Register: Battling Burnout & Building Resiliency Webinar - 3/31 @ 12pm PST

Burnout has become quite the buzzword recently. The more I hear it, the more I begin to tune it out. I’m burned out on the word burnout. However, after a recent Harvard business survey said 89% of respondents said their work life was getting worse, it reinvigorated my search for ways to offer hope to those affected.

The flood of common answers we’ve all heard on coping with burnout didn’t really provide sustainable remedies: “take better care of ourselves”, “take better care of our teams”, “be more mindful”, “get more sleep”. All true things, but not exactly the resolution I was hoping for.

For me, it all sounded a little mechanical—like if we could just bring ourselves to do these things, we’d get back to normal—a return to feeling purposeful and hopeful for the future. 

Eventually, I came to realize that the secret weapon—and the ultimate beacon of hope—is energy. Not fake energy, like plastering more smiles on our faces and consuming mass quantities of caffeine before meetings. I was looking for the source of the real, authentic energy that ignites our passion and transforms us into beacons of hope for others.  

So, if energy is the solution, how do we create it? 

Seeking inspiration, I revisited the cultural tenets of the Propeller Manifesto—eight core principles that help guide our work and inform our everyday decisions. At that moment, one stood out among the others: 

I knew there was more to “Harness Grit” than just digging deeper. The two critical components of grit are passion and perseverance. Passion comes from intrinsic interest in your craft and from a sense of purpose—the conviction that your work is meaningful and helps others. Perseverance takes the form of resilience in the face of adversity as well as unwavering devotion to continuous improvement.

Cultivating grit is a process that takes attention, intention, and courage. It’s more than just powering through; it’s about changing our mindset. With this realization, I started formalizing some tactical steps anyone could take to create energy and grit—even renew that lost drive and sense of focus:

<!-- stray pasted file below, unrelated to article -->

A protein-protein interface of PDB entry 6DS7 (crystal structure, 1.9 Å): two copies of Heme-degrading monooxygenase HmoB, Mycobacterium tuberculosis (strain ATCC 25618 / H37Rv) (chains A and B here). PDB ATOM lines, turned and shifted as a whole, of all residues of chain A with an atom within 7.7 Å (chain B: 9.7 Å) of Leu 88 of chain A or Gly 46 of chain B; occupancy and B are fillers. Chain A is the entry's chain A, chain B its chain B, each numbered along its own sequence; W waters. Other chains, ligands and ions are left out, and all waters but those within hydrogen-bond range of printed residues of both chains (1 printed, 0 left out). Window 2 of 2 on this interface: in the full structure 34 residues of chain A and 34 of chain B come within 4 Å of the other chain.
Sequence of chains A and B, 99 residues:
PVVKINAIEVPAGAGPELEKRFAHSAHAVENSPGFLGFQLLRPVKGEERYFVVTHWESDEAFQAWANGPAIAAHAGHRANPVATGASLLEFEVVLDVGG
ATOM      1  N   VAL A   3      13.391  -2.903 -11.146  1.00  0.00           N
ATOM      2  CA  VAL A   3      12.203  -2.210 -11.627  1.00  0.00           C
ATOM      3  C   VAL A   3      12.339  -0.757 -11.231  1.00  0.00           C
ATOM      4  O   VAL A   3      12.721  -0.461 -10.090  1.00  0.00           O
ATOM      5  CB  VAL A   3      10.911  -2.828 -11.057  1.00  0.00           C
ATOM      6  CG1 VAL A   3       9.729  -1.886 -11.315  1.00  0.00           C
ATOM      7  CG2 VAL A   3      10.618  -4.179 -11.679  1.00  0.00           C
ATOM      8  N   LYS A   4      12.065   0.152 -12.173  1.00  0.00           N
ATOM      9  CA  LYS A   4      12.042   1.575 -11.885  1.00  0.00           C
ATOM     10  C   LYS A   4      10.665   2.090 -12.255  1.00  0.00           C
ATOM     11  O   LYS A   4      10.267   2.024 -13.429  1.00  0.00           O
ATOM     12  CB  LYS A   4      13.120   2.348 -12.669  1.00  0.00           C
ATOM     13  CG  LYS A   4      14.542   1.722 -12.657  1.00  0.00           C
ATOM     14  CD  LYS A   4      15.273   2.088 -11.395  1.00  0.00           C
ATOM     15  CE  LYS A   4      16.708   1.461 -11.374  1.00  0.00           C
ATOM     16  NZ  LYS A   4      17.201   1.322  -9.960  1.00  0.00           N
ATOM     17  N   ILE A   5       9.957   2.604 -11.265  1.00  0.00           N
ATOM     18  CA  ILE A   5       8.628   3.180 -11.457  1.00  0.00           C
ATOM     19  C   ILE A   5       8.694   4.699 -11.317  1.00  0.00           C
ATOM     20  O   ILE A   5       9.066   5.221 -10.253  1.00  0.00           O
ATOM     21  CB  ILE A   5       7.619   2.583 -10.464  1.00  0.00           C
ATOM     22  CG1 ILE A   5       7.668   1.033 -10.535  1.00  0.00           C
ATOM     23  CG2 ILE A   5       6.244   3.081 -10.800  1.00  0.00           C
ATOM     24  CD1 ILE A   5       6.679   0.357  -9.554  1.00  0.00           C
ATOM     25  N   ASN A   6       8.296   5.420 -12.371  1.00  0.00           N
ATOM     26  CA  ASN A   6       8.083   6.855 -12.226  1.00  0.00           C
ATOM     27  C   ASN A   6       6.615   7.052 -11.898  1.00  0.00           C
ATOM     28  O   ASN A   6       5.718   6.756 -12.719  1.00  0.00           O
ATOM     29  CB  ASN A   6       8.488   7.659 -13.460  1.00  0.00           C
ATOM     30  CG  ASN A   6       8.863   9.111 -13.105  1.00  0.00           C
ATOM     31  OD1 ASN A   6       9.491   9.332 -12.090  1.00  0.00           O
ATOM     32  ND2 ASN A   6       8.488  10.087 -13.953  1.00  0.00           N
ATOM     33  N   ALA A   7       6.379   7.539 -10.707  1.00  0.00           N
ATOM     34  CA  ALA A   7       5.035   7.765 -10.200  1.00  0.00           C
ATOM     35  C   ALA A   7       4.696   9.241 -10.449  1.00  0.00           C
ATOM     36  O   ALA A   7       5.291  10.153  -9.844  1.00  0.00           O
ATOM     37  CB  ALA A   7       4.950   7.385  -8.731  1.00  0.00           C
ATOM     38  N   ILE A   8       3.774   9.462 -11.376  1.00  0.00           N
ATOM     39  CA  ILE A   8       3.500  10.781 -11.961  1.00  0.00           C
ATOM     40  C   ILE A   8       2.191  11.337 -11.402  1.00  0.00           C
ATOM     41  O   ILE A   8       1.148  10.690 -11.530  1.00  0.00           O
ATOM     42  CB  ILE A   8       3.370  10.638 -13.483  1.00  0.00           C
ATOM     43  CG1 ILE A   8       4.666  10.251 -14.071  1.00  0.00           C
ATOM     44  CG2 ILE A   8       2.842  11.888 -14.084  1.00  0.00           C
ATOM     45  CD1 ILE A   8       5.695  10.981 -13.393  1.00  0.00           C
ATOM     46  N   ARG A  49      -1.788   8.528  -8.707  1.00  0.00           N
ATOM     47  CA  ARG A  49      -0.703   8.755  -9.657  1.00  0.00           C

1. Focus on what we can control, take inventory of what we can’t

Clearly distinguishing between the known and unknown shifts the attention from fear and helplessness to problem solving and self-improvement. It seems like such a simple thing, but it enables us to reframe and start our journey towards hope. When I finally took my own advice and tried this myself, I made two critical observations:

  •  I control way more of my environment and day to day than I thought
  • A thoughtful review of my actions led to some pretty significant well-being increases (like remembering to eat lunch)

2. Celebrate successes in an intentional and reflective way

In an environment of external stress, it’s hard to feel successful or remember the successes we’ve had in the past. Reflecting on our own past successes and highlighting the success of others is one of the best ways to remind ourselves that we are accomplishing good work now and will accomplish more good work in the future.

One way we do this for others internally at Propeller is through a #kudos Slack channel. This allows us to share stories and observations where we call out great work by our teammates, stories where we observed exceptional service, like leaning in to support someone on another team or project or serving the community. It’s set up in a way that enables us to highlight the individuals, even utilize animated emojis that tie it all back to the eight tenets of the Propeller Manifesto.